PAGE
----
7. Damage to Inventory
A wise man once told me that “inventory is profit.” Birds infiltrating a retail or production area have the ability to deface and physically damage the inventory of your client. Loss of inventory is just like throwing money down the drain, so it is vital to stop birds and their droppings from landing on the products in these areas.
8. Noise and Parasites
Large flocks of pest birds can create serious noise levels. It is difficult for your client to conduct business with starlings, ibis, sparrows, mynas and other flocks of birds sounding off during business hours. If their staff don’t appreciate it, you can bet that their clients won’t be too thrilled about it either. Moreover, bird mites are just one of many parasites that can infest birds, their nests and the adjacent work site. Your client’s staff or family (in a domestic situation) are a prime motivator to have a proposal approved.
9. Customer Complaints
Without clients, we don’t have a business. A drop in clientele for a café, restaurant or a retail facility due to the presence of birds and their droppings is a primary concern for business managers. Offering your client an estimate or calculation of the financial burden of pest birds is often the best way to convince your client that your proposal is the best option. Suggesting that it is an investment in their company’s growth and development may just be the argument that swings the decision in your favour.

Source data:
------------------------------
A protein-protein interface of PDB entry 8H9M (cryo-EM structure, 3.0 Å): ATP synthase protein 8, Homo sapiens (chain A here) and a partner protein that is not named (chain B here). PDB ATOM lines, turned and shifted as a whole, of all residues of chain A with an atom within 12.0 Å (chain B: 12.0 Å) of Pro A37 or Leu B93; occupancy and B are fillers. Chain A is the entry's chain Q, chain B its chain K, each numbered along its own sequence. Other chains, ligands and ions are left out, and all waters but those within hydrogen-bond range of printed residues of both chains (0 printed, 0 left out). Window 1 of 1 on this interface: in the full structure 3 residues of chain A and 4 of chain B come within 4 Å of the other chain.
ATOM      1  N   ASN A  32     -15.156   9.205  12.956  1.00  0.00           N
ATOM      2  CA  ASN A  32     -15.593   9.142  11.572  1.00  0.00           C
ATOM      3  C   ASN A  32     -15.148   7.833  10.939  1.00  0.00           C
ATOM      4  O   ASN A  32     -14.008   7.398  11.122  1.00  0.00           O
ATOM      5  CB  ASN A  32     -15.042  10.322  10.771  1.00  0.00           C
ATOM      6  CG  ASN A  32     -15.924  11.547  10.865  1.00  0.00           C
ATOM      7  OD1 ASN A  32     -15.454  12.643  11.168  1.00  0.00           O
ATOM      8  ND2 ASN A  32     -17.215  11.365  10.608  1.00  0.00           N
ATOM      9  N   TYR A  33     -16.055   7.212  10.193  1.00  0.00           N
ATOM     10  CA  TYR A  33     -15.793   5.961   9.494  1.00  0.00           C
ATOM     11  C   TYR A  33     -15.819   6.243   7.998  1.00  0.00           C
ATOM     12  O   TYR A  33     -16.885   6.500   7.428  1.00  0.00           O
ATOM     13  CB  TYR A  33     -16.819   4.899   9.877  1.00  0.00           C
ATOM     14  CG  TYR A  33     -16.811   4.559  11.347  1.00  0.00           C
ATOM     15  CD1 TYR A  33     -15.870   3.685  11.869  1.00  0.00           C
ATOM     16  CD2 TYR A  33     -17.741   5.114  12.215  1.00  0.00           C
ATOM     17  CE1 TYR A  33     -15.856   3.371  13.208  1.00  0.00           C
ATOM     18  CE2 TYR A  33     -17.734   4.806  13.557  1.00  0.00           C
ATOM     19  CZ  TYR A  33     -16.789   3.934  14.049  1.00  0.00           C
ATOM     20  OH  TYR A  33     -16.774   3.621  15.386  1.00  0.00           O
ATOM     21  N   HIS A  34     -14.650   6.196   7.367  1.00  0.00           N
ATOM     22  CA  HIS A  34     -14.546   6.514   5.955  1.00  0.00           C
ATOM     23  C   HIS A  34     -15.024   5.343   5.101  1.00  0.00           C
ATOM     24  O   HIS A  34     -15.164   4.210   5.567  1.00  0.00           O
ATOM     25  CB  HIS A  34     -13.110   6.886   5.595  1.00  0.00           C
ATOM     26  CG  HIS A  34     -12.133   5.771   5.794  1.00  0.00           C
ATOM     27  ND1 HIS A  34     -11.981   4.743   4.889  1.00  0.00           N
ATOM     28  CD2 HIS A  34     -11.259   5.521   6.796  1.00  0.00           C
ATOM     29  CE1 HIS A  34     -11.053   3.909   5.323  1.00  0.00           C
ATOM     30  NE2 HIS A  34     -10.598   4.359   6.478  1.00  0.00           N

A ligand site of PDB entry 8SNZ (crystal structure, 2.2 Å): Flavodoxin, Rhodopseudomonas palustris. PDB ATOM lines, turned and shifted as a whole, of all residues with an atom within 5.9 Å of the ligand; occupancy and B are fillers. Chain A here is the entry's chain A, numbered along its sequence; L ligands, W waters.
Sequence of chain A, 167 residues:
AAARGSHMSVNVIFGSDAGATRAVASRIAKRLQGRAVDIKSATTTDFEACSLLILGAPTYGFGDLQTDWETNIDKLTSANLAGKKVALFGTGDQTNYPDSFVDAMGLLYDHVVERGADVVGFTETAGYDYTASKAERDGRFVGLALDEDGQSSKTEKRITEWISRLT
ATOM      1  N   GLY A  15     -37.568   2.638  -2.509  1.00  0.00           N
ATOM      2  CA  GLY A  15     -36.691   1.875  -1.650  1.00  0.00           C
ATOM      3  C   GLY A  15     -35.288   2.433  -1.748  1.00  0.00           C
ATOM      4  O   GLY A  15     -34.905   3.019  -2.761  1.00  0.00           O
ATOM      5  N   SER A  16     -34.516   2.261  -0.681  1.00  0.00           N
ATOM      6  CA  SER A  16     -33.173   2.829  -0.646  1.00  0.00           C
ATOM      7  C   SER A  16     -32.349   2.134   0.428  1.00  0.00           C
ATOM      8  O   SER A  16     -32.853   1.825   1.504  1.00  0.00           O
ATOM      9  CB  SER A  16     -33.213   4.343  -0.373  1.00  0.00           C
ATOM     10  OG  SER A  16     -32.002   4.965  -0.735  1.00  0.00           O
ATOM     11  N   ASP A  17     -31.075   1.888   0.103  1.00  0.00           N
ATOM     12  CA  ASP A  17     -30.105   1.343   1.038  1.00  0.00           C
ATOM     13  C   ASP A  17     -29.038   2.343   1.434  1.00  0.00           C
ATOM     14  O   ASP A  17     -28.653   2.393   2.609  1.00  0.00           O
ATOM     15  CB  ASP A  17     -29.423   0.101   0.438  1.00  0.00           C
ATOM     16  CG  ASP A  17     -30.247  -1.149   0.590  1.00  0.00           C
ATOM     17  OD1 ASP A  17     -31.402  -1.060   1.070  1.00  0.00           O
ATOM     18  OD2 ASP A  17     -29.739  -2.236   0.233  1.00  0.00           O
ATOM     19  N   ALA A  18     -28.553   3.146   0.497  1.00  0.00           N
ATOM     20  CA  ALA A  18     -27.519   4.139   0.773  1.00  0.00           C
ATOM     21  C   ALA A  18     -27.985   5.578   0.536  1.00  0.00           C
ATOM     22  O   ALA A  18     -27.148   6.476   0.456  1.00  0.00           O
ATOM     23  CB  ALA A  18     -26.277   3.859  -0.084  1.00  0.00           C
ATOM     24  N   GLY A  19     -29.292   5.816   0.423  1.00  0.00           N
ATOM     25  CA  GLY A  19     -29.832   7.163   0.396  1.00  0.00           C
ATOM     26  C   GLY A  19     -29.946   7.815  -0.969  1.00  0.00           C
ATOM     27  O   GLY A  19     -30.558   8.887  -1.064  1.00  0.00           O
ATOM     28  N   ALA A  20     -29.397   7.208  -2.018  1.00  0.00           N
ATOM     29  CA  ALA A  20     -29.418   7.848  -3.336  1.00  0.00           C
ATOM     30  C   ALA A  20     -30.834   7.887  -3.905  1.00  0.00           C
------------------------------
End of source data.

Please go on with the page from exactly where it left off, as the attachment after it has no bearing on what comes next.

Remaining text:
10. Health Risks
Lastly, it is not possible to underestimate the serious health risks associated with pest birds. It is well documented that pest birds can pass diseases to humans and animals. This can be achieved by inhalation of dried spores, contact with droppings, tainted food or water, and finally via parasites and vectors. Bacterial, fungal, respiratory and viral diseases can affect the public, employees, clients and members of the bird management community. Customers can also track bird droppings into buildings on their footwear creating a health and food safety hazard as well as a mess that needs to be cleaned. While it is difficult to estimate a cost to the business, I can guarantee that it will be significantly more than the investment in your solution.
Regularly pest managers and building owners suggest that bird management is too expensive. Given the above reasons to solve bird problems, my answer is “how could you afford not to have it done.”
Pest bird populations are on the increase Australia-wide due to urbanisation, availability of food and our continuing persistence in building structures that offer havens for pest bird species. Understanding and even anticipating your client’s need for bird control is the key to success in getting that next bird management installation. Now, what to do next when it’s time to create a plan, design strategy, order access equipment, check safety gear, train staff and do the installation!